The secret of sherry—one of the things that makes it unique in the world of wine—is the solera system by which it is made. Devised some 270 years ago, this is a means of maintaining a uniform level of quality through graduated fractional blending. Sherry houses keep barrels of wine stacked in rows in their cool, dark bodegas, with the oldest blends at the bottom (solera is a corruption of suelo, Spanish for floor). When a certain portion of sherry is removed from the oldest barrels (usually about 20 percent of their content at a time), it is replaced immediately with sherry from the barrels on the next level up—and so on to the top, where the youngest wine resides. The new wine quickly assumes the character of the older one to which it is added.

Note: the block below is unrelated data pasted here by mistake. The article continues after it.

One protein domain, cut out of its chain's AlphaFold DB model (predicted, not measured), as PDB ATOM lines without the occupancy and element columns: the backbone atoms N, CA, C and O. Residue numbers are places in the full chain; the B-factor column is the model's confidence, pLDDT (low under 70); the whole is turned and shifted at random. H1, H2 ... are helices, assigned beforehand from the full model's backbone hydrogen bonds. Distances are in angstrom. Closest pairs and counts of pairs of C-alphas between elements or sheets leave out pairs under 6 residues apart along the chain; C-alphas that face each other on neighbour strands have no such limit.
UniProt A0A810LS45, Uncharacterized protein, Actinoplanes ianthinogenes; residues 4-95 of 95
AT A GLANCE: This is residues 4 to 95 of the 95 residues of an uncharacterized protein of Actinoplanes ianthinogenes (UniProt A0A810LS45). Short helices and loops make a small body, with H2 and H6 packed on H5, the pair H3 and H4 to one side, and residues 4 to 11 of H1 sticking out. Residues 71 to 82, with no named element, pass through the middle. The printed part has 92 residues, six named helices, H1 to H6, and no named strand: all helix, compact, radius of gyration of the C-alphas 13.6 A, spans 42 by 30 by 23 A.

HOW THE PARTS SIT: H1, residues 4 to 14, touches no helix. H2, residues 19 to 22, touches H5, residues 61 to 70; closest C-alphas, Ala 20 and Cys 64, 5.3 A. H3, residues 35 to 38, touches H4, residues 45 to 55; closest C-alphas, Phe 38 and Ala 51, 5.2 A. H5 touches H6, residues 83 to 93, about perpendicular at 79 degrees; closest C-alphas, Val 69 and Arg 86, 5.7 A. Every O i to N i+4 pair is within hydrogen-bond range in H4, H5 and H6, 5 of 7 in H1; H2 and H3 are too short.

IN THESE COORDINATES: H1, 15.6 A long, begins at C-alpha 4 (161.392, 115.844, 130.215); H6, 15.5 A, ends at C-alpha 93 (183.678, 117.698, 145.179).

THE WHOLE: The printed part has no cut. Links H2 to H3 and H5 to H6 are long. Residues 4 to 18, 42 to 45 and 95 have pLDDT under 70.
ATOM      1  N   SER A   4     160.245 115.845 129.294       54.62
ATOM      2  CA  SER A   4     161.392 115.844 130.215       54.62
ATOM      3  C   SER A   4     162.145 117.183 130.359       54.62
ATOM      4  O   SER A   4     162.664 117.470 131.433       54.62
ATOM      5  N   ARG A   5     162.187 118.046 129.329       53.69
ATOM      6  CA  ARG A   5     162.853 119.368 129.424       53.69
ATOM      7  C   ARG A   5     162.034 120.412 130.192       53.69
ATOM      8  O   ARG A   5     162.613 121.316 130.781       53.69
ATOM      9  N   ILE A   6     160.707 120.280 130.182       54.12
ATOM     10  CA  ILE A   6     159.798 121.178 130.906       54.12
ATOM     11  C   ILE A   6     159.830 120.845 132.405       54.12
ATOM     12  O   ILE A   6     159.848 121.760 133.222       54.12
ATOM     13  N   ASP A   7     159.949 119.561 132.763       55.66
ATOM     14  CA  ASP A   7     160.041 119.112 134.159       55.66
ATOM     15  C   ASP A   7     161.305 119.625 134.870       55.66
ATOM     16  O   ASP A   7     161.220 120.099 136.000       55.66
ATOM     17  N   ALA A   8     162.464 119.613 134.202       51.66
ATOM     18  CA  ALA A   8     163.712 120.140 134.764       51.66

Unless a sherry has been kept separately, away from the solera system—like the single-vintage añadas of Gonzalez Byass—it is impossible to state the age of any particular sip of sherry. But some soleras were started at least a century ago. And if, say, 20 percent of the existing stocks of sherry are released by a company every year—pretty much the industry average—that means that the sherry in each bottle necessarily averages a minimum of five years in the casks. Rare sherries are much older: The average age of Valdespino’s old amontillado, Coliseo, for example, is about a century.